What to consider when doing business in Italy

Following on from our stop-overs in France and Germany, Italy is the next stop on our infographic tour. This post brings you important cultural and language considerations when planning business or market research in Italy.


  • Unsurprisingly, Italian is the main language in Italy and is spoken as a mother tongue by 70 million people in Italy (Italian Language Guide) and another 66 million across numerous countries (Ethnologue).
  • Many of the Italian ‘dialects’ are considered separate languages in their own right. The main ones include Neapolitan, Friulian, Piedmontese, Sardinian and Venetian.
  • When translating a text it’s likely it will increase by 10 -15% as Italian often needs more words to express a concept than English does.
  • Italian is also an official language in Switzerland and is commonly spoken in Argentina – after Argentinian Spanish of course.


  • In Italy there are 12 national holidays, and up to 17 if you include the regional holidays. You can find an extensive list on our infographic of international public holidays.
  • Punctuality is important in Italy. Making an appointment is mandatory, if you’d like a business meeting, and should be made in writing (in Italian) two to three weeks in advance.
  • Try to avoid booking a meeting in August as many Italian companies close for the month or, if not, have a lot of staff members taking holidays during this time.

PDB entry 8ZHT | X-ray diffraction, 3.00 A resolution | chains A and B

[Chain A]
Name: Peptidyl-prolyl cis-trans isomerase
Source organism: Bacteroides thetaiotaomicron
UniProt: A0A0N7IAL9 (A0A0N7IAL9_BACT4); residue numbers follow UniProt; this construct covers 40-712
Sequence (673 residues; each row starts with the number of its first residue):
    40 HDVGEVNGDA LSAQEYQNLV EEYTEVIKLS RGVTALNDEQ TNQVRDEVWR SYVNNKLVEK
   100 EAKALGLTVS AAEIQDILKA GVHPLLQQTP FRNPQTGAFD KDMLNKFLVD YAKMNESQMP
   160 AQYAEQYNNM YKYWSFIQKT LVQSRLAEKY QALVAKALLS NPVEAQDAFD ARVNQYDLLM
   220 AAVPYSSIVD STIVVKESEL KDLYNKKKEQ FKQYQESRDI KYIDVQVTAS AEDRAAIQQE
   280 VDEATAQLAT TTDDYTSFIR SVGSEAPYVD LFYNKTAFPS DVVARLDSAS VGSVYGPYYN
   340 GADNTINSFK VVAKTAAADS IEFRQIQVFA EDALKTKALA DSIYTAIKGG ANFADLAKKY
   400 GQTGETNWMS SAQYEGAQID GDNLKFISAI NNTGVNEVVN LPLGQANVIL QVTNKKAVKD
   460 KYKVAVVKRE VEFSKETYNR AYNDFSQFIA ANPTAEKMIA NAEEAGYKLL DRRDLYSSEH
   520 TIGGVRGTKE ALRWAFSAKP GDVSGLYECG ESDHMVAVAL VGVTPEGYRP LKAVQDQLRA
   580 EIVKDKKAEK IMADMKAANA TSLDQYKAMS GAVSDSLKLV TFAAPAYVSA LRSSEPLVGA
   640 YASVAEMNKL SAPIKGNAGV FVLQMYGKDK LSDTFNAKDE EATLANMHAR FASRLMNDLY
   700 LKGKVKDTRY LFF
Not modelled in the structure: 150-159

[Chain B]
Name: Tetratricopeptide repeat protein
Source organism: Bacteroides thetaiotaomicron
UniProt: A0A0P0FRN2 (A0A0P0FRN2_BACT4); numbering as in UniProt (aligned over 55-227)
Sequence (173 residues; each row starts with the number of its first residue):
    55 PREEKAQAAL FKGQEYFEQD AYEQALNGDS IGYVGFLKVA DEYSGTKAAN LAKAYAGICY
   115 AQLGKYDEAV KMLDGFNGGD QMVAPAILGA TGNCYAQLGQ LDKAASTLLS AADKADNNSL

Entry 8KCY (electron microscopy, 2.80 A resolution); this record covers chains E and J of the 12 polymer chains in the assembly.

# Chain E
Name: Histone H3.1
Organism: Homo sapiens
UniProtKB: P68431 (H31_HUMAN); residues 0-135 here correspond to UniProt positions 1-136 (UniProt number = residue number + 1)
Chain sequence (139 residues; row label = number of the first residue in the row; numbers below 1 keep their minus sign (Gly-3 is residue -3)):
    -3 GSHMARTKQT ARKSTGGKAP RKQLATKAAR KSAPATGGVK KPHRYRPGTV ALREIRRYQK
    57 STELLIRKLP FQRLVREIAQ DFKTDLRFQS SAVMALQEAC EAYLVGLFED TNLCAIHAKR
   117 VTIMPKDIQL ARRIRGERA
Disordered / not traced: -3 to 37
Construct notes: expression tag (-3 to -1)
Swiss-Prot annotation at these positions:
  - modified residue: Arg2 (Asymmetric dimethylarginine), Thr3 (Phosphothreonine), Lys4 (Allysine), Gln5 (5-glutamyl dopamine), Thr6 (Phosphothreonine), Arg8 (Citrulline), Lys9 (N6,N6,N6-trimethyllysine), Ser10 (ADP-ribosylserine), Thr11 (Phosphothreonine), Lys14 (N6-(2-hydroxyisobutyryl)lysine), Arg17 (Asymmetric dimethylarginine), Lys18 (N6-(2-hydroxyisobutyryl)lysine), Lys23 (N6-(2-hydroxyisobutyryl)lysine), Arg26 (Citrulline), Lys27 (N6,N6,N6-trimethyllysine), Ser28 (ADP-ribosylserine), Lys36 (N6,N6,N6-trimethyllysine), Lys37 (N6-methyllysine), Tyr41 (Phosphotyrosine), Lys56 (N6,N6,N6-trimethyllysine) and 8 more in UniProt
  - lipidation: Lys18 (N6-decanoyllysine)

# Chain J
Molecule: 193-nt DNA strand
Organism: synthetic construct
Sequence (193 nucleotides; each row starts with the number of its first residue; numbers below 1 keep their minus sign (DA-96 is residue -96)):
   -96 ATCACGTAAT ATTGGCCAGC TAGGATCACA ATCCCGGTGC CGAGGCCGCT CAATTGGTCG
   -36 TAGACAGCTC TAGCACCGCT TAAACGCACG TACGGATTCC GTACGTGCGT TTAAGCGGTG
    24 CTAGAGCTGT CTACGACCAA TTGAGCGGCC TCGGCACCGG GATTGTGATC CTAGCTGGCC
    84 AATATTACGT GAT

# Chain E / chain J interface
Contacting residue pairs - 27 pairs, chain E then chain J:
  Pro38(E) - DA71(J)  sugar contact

• For business meetings it’s good practice to have all your printed material available in both English and Italian.
  • Italians prefer face to face contact in order to develop long-lasting relationships. In the north, Italians spend less time on social conversation before getting down to business than those in the south do. During meetings it’s best to follow the lead of your Italian counter-parts who will set the pace they prefer.
  • First impressions count. The concept of “bella figura” is important to Italians. More than just about dressing well, “bella figura” is the way you come across to others, how you seem to feel about yourself and the demeanour and style you project. All of this may be taken into account when you meet an Italian for the first time.


To Italy and beyond

In order to achieve “bella figura” and make a good first impression when dealing with Italian prospects, clients and colleagues, you can count on The Language Factory. Whether you need our translators’ help with the translation of business cards, transcriptions of previous meetings or just proofreading your Italian meeting agenda, get in touch so we can make sure your first impression is the best it can be. All our Italian linguists come with at least five years’ experience in their chosen field as well as a qualification in translation. In addition, they’re all native speakers so they know how important it is to keep in mind certain aspects of language and Italian culture when translating.


"This was my first time working with a language agency at all and I must say that it was really nice to work with you. I'm looking forward to working together again in the future!"


Research Analyst Market Research Agency

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